A man's face and the triangular shape of his white shirt beneath a dark jacket and tie float amorphously in a dark strip of space. On either side of him, at the corners of the elongated picture frame, blurry white figures drift into the composition. This juxtaposition could be read as a relationship between the human and spiritual worlds, or simply the realm of this man--or the photographer's--imagination.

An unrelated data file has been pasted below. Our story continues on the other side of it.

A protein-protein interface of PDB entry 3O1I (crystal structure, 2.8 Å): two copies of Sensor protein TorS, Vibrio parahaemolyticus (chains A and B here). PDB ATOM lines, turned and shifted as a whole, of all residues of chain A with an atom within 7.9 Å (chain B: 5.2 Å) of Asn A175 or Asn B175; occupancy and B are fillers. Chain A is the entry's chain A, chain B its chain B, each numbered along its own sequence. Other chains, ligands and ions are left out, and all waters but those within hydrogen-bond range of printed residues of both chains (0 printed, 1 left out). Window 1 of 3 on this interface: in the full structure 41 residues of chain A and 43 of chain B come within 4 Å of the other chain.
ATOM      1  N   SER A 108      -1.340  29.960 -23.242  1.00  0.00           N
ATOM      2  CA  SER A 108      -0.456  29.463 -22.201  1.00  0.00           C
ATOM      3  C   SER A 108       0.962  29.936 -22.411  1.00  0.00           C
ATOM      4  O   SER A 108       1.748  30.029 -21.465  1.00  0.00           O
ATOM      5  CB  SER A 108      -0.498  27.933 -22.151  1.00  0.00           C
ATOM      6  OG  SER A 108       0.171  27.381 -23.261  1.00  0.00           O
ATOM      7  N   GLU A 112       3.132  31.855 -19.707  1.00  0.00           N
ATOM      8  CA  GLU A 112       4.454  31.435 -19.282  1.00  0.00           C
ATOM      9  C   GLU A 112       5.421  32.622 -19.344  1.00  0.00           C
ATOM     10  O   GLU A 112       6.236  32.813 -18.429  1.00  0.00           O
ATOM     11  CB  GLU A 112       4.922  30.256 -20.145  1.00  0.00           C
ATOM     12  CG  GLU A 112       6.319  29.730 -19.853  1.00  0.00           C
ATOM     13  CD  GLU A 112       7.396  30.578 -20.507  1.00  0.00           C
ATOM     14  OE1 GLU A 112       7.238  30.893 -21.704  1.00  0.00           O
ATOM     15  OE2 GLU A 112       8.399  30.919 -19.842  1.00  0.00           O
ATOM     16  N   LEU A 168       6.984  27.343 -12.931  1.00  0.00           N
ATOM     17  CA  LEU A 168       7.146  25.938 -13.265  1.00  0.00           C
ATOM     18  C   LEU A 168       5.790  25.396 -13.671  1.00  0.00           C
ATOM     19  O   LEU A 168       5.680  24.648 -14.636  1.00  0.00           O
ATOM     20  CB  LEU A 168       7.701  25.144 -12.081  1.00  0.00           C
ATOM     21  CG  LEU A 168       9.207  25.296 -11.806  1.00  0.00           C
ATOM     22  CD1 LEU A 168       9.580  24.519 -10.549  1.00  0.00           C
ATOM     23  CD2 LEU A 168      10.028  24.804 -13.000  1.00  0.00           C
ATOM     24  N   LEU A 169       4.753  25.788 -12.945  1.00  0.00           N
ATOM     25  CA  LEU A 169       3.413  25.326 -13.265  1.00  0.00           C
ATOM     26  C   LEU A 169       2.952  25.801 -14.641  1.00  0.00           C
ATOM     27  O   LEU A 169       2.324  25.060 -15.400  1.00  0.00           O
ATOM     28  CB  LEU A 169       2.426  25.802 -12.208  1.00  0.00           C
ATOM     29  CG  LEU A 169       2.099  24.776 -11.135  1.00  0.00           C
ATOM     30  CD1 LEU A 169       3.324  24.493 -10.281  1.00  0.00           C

Donald Blumberg's series In Front of St. Patrick's Cathedral was made along Fifth Avenue in Manhattan between 1965 and 1967. By tilting the camera and excluding the edges of the building's darkened doorway as worshippers spilled out into the bright sunlight, he created unconventional scenes in which figures float against a dense black background, unmoored from the specificities of time and place. Blumberg planned and shot sequences that depicted a single figure successively, changed its scale, or blurred its appearance as he moved the camera during long exposures. By combining two to three contiguous 35mm frames within a single panoramic print, he introduced a sense of movement and narrative to still photography.